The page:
These conclusions encouraged KYLE ERICKSON (Lampeter) to reconsider a vexed question of Seleucid numismatics: who produced the coinage with the legend of Antiochus Soter? These types have inspired a large scholarly corpus without any firm conclusions. Most recent attempts have favoured the authority of either Seleucus II or Berenice in 246. But the latter view implies that the largest issue of all Seleucid coins has to be fitted into only a couple of weeks in the summer of 246, if Berenice ever assumed minting authority at all; the former assumption, in turn, does not go along with the fact that Seleucus II abandoned the reverse type designed by Antiochus I and continued by Antiochus II: while these displayed Apollo seated on the omphalus on most of their coin reverses – as all of the Antiochus Soter coins do –, Seleucus, immediately after his succession, exchanged this depiction by an Apollo leaning towards a tripod. Erickson would rather place the coinage under the auspices of Hierax and his mother, thus avoiding either problem. Furthermore, the ideological interpretations of the iconography can be explained by Hierax’ cultivation of his ancestors’ images, a practice not followed by his brother either. This still preliminary hypothesis forms the starting point of a larger study in the coin imagery of the early Seleucids.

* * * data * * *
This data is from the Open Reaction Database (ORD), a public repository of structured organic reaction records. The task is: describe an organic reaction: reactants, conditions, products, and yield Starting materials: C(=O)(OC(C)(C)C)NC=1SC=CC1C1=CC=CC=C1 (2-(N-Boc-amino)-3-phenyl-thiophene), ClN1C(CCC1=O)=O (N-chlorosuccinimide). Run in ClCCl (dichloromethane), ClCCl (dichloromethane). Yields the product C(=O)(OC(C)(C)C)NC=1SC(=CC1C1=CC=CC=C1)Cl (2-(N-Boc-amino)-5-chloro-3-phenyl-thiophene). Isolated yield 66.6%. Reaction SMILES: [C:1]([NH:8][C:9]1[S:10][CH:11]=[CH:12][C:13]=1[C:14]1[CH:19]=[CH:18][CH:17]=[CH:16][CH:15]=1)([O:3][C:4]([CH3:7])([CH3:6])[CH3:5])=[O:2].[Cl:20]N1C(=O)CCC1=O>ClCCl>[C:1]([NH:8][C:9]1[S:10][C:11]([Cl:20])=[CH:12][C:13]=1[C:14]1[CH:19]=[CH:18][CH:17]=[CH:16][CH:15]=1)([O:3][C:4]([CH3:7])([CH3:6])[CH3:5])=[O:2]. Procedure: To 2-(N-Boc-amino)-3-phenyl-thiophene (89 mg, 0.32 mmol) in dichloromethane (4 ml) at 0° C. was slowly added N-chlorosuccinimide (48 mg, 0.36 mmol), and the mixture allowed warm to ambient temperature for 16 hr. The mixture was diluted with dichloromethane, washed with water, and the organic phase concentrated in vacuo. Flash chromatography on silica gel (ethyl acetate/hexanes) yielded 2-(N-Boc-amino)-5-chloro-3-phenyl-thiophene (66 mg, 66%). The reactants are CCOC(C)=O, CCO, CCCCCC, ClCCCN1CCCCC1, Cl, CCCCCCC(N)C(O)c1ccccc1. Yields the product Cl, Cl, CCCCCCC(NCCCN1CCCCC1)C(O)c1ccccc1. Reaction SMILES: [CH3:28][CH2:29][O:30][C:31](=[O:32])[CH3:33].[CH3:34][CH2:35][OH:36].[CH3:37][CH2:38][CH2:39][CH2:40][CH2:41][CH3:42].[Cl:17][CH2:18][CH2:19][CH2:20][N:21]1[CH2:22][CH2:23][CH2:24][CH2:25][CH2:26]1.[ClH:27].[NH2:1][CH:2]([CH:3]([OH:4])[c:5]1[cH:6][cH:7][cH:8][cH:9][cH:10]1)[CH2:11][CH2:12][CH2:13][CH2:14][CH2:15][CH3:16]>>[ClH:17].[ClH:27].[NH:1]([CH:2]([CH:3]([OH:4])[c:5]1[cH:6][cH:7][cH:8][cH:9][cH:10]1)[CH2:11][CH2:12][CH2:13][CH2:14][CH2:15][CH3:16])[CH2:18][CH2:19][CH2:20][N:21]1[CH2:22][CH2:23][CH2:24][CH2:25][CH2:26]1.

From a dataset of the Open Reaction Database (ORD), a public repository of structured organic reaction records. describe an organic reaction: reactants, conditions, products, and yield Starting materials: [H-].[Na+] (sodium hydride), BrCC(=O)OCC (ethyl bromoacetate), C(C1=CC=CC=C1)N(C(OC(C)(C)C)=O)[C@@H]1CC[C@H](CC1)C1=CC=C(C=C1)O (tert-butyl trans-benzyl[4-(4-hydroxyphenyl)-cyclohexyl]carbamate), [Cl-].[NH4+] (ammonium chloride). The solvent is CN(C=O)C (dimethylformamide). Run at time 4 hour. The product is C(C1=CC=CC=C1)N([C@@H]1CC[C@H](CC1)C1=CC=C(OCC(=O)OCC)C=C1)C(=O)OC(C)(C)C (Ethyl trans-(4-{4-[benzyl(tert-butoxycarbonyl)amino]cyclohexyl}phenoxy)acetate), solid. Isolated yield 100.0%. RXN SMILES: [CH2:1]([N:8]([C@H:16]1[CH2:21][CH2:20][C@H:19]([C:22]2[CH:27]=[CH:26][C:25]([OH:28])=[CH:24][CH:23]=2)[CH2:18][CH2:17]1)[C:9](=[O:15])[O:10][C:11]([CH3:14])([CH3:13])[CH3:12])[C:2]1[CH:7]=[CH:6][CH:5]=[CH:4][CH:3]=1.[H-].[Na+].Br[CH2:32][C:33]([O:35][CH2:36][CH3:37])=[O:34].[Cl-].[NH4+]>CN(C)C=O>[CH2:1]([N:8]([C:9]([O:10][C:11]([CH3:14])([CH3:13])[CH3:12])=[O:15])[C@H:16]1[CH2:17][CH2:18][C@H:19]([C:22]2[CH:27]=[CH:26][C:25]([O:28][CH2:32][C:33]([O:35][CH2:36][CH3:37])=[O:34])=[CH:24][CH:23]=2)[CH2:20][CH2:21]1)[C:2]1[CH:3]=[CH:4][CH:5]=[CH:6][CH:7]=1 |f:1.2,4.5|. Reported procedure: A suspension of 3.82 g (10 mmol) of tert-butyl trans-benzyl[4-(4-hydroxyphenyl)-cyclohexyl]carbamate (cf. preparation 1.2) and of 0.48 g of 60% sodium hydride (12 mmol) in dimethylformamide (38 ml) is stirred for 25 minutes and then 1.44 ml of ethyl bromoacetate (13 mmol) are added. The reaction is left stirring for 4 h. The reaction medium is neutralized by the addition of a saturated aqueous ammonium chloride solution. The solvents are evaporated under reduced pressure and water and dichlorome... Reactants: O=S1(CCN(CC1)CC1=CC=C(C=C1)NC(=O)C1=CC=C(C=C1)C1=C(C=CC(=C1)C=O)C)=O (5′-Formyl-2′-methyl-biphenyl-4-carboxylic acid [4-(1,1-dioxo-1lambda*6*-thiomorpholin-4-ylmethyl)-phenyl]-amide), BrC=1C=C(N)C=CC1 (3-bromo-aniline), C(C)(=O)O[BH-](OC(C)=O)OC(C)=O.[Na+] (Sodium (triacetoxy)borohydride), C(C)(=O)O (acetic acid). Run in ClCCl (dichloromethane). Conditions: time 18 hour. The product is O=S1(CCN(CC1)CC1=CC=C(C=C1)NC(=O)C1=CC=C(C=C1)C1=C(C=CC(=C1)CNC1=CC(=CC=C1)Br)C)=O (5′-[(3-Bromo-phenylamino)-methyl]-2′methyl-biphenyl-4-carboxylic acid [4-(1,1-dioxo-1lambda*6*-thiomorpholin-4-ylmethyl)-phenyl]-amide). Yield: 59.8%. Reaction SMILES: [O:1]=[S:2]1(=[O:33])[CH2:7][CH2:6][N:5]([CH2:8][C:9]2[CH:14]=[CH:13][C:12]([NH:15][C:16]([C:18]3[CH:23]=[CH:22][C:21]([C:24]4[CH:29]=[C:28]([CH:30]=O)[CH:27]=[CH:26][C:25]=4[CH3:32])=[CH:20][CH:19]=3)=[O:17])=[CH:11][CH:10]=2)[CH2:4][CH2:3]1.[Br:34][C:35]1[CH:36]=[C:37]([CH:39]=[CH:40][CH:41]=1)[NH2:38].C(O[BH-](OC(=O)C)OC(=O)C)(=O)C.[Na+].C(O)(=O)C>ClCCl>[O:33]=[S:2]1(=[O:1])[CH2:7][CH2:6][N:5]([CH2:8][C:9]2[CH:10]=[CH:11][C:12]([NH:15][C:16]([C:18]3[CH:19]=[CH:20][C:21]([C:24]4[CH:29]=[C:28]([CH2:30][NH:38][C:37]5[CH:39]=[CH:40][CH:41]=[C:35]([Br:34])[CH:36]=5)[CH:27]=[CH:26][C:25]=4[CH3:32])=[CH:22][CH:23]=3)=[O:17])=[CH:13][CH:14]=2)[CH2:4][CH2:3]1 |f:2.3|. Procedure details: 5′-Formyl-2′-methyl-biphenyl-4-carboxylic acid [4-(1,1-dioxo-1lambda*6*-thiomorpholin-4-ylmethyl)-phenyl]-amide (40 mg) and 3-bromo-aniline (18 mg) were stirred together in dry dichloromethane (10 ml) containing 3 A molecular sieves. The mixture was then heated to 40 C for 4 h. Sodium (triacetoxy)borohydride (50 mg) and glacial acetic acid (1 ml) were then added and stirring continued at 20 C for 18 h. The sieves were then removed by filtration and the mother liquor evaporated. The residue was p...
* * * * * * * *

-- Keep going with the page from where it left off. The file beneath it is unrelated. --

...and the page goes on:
Session II on inter-dynastic marriages in the Hellenistic kingdoms was opened with a research proposal by SHEILA AGER (Waterloo ON) on ‘Ptolemaic Queens in the Seleucid House’. She started with the following quotation: “He shall give him the daughter of women to destroy the kingdom; but it shall not stand or be to his advantage” (Daniel 11.17). However, the quotation is not in fact about the later Ptolemaic princesses who ruled with Seleucid partners, but rather about the daughter of Antiochus III, the first Cleopatra in the Ptolemaic house. The Seleucid king allegedly married his daughter to Ptolemy V in an effort to overthrow Ptolemaic rule in Egypt. And yet Cleopatra cleaved more to her husband than to her father, and the descendants of the couple rather went on to impose their own dynastic chaos on the Seleucid realm. This ‘chaos’ was examined by Ager in the context of the role and status of the Ptolemaic princesses who married into the Seleucid house in the later 2nd century. The following questions were pursued (and will be pursued further): what impact did these women have on their marital house, and what loyalties, if any, did they feel towards it? What was the role played by Ptolemaic power and interference, as represented (at times) by these women, in the Seleucid Empire? Antiochus III at the beginning of the second century might have intended to impose his daughter on Ptolemy V with a view to establishing Seleucid overlordship in Egypt; but in the end it was Ptolemaic marital strategies that became a destabilizing factor in the long agony of Seleucid collapse.